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GINA RIZZUTO, A freshman at Tri-Valley, came up with the idea of encouraging other students to help aid tsunami victims in Asia.

Students Won't Let
Relief Be Washed Away

By Ted Waddell
GRAHAMSVILLE — February 11, 2005 – On December 26, 2004, a 9.0-magnitude earthquake spawned killer waves that inundated 11 nations of southern Asia.
After the raging waters of the tsunami subsided, the death toll stood at an estimated 160,000 to 178,000 souls swept away, and grieving people wondered about the fate of 26,000 to 140,000 missing relatives.
When the media descended upon the survivors as they tried to deal with the devastating losses, the world started to get a clear picture of the extent of the natural disaster.
A few weeks later, the international press had moved on to other crises around the globe, and news of the tsunami slipped to the back pages.
But a small cadre of 9th graders at Tri-Valley Central School didn't forget.
When Gina Rizzuto learned about the tragedy, she talked it over with her classmate Amber Wynkoop and came up with the idea of forming a tsunami victims relief committee.
In the wake of getting approval from Lynn Malley, their 9th grade global history teacher, and High School Principal Ken Sherman, the students got the nod to set up a committee consisting of fellow freshmen Katelyn Frost, Jenny Watson, Emily Hough, Addie Frost, Eddie Gerwer and Kristina McKay.
Rizzuto came up with the concept for creating a Powerpoint slide show as an educational high school fundraiser while watching the disaster unfold on television and later viewing the path of the destruction on the Internet.
"I saw a whole town wrecked and people running from the waves just before they hit," she recalled.
"I saw people holding their kids on their shoulders, screaming. . . . It was horrible," added Rizzuto.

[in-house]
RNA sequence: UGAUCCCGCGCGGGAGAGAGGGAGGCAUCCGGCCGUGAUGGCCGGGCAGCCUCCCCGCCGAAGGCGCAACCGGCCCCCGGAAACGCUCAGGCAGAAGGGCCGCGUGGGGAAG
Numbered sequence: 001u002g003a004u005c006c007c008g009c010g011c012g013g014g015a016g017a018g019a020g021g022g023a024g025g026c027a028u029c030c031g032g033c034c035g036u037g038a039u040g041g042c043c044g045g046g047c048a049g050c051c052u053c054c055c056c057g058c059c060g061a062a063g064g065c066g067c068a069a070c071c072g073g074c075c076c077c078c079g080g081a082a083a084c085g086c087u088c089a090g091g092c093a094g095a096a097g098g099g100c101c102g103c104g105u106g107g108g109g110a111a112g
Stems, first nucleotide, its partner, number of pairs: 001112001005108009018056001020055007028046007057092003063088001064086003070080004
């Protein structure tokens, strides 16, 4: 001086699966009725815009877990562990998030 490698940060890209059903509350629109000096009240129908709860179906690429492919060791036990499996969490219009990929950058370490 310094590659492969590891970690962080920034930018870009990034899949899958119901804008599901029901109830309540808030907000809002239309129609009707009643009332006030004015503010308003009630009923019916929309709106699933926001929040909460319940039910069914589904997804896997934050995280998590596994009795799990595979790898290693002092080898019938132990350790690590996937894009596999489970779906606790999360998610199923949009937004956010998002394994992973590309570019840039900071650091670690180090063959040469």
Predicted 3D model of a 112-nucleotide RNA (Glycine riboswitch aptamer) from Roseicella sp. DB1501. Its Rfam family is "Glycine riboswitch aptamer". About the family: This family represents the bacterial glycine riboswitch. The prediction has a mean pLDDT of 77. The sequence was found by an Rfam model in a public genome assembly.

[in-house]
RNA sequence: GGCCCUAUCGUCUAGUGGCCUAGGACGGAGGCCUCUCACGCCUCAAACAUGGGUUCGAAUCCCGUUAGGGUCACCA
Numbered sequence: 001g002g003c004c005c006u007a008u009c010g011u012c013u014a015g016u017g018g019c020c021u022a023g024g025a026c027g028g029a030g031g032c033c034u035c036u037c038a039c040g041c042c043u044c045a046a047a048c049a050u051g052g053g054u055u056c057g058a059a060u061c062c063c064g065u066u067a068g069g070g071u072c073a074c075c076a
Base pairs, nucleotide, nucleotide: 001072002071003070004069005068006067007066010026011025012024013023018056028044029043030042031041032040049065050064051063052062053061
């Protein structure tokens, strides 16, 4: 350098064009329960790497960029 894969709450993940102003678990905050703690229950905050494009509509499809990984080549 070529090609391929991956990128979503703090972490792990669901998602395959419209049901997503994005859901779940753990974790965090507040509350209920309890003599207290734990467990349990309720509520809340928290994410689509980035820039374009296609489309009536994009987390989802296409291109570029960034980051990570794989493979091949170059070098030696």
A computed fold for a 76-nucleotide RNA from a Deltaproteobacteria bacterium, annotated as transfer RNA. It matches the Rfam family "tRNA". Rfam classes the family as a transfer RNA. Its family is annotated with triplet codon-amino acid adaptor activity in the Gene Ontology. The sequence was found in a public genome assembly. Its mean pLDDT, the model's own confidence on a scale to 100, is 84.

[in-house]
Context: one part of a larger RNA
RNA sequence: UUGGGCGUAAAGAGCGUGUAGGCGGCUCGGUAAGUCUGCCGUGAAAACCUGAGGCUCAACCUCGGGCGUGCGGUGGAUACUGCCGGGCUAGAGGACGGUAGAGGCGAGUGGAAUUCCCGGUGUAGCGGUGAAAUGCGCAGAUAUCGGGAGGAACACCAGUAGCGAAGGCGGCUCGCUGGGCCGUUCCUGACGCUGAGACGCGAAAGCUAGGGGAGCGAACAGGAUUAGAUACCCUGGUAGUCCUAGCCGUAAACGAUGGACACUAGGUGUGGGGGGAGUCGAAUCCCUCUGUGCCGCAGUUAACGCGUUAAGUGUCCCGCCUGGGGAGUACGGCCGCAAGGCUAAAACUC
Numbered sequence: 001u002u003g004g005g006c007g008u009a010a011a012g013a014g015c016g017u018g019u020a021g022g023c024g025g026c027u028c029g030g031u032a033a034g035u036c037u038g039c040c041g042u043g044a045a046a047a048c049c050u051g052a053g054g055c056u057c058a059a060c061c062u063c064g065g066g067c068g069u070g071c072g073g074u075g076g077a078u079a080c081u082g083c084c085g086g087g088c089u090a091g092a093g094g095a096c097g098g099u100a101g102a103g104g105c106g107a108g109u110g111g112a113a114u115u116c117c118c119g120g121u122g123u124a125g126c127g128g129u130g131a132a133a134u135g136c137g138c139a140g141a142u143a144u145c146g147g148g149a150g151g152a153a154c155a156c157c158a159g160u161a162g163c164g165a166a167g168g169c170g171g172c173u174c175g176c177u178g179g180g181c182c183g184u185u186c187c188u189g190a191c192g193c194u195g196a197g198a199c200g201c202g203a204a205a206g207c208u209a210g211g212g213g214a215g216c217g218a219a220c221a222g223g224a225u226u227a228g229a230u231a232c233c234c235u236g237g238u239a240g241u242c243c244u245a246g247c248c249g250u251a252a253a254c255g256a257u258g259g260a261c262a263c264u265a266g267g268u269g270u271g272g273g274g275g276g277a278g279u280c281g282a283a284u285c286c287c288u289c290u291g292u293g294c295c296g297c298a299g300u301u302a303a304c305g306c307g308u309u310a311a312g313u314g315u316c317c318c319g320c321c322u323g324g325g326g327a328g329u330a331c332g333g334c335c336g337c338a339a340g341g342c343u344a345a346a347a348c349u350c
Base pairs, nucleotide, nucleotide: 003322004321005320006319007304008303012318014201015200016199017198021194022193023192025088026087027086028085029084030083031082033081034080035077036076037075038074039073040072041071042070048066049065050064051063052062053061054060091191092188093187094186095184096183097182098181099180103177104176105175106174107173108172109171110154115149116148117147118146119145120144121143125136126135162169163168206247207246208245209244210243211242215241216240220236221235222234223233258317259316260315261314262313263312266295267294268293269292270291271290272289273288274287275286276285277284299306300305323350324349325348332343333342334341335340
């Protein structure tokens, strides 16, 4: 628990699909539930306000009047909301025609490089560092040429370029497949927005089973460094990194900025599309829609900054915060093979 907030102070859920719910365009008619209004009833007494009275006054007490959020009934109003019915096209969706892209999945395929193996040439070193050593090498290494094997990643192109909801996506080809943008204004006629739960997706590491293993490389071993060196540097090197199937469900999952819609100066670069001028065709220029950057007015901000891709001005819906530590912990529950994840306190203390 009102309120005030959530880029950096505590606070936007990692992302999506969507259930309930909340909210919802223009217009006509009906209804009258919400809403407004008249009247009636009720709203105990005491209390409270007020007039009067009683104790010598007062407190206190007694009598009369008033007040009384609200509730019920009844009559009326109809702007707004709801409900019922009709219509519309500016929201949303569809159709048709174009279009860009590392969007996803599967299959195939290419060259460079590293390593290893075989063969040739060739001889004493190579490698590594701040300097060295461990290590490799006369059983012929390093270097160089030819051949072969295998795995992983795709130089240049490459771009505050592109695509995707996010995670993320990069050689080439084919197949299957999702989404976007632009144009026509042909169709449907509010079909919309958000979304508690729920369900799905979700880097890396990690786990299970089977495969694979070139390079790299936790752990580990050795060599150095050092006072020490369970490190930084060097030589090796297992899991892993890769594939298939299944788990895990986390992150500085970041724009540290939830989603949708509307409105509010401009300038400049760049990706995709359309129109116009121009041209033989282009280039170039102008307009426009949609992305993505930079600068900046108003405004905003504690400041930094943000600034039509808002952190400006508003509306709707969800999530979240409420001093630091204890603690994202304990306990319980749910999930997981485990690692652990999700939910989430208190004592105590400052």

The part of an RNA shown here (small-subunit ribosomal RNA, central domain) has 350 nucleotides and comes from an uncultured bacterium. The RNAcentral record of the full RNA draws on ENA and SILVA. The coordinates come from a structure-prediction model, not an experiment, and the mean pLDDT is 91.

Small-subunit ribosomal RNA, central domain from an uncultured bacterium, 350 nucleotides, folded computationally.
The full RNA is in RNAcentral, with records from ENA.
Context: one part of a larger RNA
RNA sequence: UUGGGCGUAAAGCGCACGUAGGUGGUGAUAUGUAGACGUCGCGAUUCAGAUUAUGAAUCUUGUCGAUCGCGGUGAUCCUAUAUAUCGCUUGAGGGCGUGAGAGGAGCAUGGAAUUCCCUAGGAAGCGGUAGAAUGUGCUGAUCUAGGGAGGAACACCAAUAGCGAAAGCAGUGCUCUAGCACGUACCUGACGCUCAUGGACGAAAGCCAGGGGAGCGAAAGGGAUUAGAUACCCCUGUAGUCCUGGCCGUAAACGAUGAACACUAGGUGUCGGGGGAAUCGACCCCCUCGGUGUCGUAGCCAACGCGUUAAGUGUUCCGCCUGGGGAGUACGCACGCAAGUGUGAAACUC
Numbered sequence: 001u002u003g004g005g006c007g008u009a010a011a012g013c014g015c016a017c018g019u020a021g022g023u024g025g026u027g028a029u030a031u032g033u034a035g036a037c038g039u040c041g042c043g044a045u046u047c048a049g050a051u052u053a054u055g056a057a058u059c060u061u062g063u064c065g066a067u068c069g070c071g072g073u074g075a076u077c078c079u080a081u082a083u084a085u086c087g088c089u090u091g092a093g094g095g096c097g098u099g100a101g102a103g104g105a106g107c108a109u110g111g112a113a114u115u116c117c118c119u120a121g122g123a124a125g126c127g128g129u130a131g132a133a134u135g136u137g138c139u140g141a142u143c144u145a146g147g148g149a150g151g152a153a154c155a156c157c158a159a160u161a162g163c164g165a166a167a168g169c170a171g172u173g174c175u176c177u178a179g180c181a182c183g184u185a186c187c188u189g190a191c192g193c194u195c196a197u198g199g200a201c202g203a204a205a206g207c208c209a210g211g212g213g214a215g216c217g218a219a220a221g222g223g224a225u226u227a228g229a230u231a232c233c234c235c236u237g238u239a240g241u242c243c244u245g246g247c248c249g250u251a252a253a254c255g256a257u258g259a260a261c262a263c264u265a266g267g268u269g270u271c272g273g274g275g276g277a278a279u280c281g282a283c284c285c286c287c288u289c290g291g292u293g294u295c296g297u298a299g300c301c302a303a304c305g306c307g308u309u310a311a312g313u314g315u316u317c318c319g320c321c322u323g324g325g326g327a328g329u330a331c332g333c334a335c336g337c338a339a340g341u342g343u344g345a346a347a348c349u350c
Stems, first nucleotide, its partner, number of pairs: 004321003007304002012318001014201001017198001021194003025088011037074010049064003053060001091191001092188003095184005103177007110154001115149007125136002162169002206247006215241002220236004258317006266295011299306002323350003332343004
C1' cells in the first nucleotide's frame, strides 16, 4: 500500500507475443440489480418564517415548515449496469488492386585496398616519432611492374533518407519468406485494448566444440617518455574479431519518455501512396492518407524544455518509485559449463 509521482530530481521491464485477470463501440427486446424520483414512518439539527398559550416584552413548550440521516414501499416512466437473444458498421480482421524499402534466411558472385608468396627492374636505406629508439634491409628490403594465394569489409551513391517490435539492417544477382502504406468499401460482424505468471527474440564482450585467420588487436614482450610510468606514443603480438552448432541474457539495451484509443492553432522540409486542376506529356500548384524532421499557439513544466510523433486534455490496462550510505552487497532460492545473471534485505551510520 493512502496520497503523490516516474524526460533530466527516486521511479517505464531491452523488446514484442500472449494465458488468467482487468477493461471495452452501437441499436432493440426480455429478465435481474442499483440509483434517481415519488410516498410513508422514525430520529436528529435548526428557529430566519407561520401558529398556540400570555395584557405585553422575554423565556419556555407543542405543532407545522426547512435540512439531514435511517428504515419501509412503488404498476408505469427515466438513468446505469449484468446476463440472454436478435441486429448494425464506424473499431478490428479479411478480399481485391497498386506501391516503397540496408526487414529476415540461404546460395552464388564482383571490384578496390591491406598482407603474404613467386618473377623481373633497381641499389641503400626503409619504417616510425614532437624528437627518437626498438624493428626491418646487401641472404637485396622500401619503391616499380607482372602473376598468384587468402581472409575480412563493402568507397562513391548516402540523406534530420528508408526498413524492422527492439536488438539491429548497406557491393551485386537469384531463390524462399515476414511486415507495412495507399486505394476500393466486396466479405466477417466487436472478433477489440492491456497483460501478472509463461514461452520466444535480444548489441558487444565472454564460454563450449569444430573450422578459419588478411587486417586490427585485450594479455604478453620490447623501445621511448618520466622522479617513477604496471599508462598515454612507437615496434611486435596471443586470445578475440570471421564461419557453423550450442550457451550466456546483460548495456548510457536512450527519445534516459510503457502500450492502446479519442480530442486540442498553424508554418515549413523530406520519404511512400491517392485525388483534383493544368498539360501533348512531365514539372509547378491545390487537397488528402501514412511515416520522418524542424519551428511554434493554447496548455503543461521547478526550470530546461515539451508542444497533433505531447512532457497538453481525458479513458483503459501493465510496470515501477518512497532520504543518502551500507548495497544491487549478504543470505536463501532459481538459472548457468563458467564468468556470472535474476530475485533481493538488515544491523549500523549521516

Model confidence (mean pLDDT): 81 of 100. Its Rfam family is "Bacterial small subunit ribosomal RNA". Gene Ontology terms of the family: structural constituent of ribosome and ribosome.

One thing led to another, and she put together a visual presentation of 12 slides playing at 10-second intervals to get across the message and convince students to contribute to the worldwide relief efforts.
On Wednesday, her slide show played non-stop in the main hallway outside the principal's office.
"People were just sitting there not knowing anything was going to happen," she said. "And then 'Bam!' – they're washed away."
In addition to watching the program, students were given blue pieces of yarn to wear on their wrists as symbols of support to the tsunami victims.
Later on, the relief committee will be selling plastic bracelets marked "Tsunami" to raise money for the victims.
Other recent tsunami fund raisers at Tri-Valley included guessing how much candy was in a jar, which netted about $50, and a schoolwide effort brought in approximately $600.
In order to see that the money was wisely spent on actual relief efforts and not squandered on administrative costs, Rizzuto did her homework on the most effective relief organizations.
All the money collected at Tri-Valley for the tsunami victims will be donated to the United Nations Children's Fund (UNICEF).
According to Malley, a morning program on the Internet reported that only 25 percent of pledged donations for disaster relief have actually come through as promised by the world's leaders.
"It's slowly getting to the fade-out point," she lamented.
But not if Rizzuto and the freshmen tsunami victims committee have anything to say about it.
"I'm so pleased to see a group of students who are concerned about others," said Malley. "This is an ongoing effort, and they're not going to let it go."
As principal of the high school, Sherman said the project showed a lot of initiative on Rizzuto's part and "how much kids are concerned about what's going on in the world around them."
"It's an effort by a student to say, 'Hey, we're aware of what happened, and although we can't change it, we can educate people about how devastating it was,'" he added.
In summing up her reaction to the tsunami, Rizzuto said, "Families were torn apart, parents are looking for the children and a lot of kids were orphaned.
"Even after I graduate in 2008, those people are still going to need help," she said.

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